Jane Simmons is a retired teacher/lecturer who is now studying for an MA in Creative Writing at the University of Lincoln. She has written several short stories and is currently working on her second novel and a collection of poetry. She is a member of the Lincoln-based Pimento poets and Outspoken Poets and regularly reads/performs her work in the Lincoln area. Although her main interests are poetry and prose fiction, she has written a short play which is to be published and performed in summer 2018. Jane says she does not know how she ever found the time to go to work. Jane lives with her husband in a village outside Lincoln. They have one daughter – who is a vet, and Jane’s number one reader.
Tara Bergin: The Secret Life of Eleanor Marx
ISBN 9 781784 103804
Shortlisted for the 2017 T.S. Eliot Prize
A 2017 Poetry Book Society Recommendation
Shortlisted for The Forward Prize for Best Collection 2017
Shortlisted for the 2018 Irish Times Poetry Now Award
Features the poem Bride and Moth, shortlisted for the 2017 Listowel Writers’ Week Irish Poem of the Year Award
Tara Bergin was born and grew up in Dublin. She moved to England in 2002 and now lives in Yorkshire. In 2012 she completed her PhD research at Newcastle University on Ted Hughes’s translations of János Pilinszky.
The Tragic Death of Eleanor Marx is Bergin’s second poetry collection. The name of Karl Marx is well-known, but few people know much at all about his youngest daughter.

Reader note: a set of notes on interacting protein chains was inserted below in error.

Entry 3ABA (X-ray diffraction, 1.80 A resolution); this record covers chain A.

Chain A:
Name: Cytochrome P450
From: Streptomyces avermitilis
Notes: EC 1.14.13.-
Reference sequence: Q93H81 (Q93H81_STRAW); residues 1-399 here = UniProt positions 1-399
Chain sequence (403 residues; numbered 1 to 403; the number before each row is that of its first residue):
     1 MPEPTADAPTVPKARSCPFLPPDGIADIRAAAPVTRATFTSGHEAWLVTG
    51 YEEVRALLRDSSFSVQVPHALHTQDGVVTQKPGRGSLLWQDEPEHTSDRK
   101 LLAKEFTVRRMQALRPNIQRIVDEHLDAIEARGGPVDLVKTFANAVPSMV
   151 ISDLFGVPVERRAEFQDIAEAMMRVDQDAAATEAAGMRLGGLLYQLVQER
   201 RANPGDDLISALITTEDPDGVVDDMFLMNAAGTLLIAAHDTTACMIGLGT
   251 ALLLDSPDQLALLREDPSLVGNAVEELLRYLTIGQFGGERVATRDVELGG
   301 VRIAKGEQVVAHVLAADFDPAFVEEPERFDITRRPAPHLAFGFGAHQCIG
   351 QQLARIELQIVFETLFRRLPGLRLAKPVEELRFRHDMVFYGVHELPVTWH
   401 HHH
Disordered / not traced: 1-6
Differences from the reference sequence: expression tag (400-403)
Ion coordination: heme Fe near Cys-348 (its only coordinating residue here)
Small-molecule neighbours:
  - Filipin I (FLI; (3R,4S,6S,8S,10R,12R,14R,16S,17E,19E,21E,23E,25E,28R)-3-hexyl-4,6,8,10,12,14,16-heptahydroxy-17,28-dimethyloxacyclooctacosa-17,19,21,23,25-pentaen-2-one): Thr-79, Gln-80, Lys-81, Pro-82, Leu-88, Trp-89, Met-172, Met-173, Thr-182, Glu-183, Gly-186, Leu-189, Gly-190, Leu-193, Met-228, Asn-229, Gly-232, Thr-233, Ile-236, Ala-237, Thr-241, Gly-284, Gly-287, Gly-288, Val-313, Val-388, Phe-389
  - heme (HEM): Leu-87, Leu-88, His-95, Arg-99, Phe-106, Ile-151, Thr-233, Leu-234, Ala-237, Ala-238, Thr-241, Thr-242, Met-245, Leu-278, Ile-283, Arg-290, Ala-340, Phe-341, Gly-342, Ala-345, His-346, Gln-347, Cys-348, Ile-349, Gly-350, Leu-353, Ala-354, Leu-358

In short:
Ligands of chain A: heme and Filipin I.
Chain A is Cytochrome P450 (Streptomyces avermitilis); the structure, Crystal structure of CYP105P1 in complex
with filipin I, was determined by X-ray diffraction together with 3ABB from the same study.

England-born Eleanor Marx (1855 – 1898) was herself a socialist activist and pioneering sociologist. She was also a translator of various literary works, including the first English translation of Gustave Flaubert‘s Madame Bovary. She studied Norwegian in order to be able to translate Ibsen’s plays into English, and in 1888, was the first to translate An Enemy of Society. Marx also translated Ibsen’s The Lady from the Sea in 1890. Her partner was Edward Aveling, a prominent British Marxist. Although they never married, Eleanor often went by the name of Eleanor Aveling. In 1898, after discovering that Aveling had secretly married a young actress the previous year, the 43 year old Eleanor committed suicide by taking poison. In the method of her death she imitated Flaubert’s heroine, Emma Bovary. Both women could be said to have died passionate deaths, and many of Bergin’s poems in The Tragic Death of Eleanor Marx are concerned with intense love and intense grief.
Bergin’s first collection This is Yarrow contained many poetic monologues – a form which the poet continues to use in this collection. However, in this collection she also uses the idea of trying on masks as a way of exploring character. The method is explored in Mask:
It won’t help if I tell you this but it might.
I was making this mask for the children.
I was holding the white face in my hand,
its underside around my palm.
I was painting it.
It was not at all frightening.
But as I was doing it I was thinking,
This is interesting.
This is like a physical manifestation of what I do.
I mean: what I do daily in my room.
I held the face in my hand and painted it.
Then I tried it on and said What do you think?
Everyone squealed and screamed.
They all wanted to make one.
Some of the paint got on my hair.
No one cared.
Soon all the kids had made a mask.
They put them on and went around screaming.
Some of them got paint on their hair.
No one cared.
They were both themselves and strangers.
That’s all they wanted.
Bergin understands that it is not the mask itself so much as the act of masking and unmasking which is so powerful. Sometimes the paint rubs off on the poet, so closely do poet and subject become connected. She explores the ways in which people play with their identities and sometimes become trapped in the roles they play. It is true of the fictional Madame Bovary, and it is true of the real Eleanor Marx – as told in the second poem in the collection The True Story of Eleanor Marx in Ten Parts: